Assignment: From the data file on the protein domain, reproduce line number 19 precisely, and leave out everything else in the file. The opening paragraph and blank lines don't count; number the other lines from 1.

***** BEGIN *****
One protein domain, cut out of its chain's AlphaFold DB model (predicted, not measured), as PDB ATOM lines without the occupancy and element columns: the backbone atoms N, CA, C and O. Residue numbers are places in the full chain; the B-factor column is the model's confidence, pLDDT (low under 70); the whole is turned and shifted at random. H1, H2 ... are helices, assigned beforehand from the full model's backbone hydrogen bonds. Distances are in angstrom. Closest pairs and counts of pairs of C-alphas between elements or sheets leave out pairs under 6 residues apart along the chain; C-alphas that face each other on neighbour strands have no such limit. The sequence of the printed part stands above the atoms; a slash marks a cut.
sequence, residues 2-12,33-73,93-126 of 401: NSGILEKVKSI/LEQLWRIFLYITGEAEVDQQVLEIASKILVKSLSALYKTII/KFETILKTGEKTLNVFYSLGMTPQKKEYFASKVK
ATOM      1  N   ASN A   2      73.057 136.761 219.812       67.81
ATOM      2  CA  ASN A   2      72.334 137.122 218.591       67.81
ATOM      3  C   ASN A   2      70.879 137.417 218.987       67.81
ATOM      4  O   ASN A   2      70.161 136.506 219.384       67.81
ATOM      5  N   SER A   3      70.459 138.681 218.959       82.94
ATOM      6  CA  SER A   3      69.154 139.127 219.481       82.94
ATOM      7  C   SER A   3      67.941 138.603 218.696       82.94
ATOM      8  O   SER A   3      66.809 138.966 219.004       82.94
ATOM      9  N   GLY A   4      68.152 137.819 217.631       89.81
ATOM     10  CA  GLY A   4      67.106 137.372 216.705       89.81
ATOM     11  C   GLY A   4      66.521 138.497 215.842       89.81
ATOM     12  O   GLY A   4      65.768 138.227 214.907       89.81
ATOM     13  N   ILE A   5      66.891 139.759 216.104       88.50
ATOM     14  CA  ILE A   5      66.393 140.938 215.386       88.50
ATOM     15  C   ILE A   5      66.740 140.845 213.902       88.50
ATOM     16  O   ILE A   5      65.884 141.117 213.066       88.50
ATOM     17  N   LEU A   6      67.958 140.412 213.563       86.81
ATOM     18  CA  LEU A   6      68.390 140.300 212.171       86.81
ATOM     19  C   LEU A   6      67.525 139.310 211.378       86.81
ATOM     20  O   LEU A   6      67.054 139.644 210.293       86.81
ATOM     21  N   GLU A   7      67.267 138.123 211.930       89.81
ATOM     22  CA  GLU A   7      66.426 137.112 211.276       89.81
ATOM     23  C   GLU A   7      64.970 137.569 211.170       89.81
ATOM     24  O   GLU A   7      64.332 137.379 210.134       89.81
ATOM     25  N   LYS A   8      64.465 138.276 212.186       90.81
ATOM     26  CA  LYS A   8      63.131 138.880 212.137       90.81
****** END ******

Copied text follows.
ATOM     18  CA  LEU A   6      68.390 140.300 212.171       86.81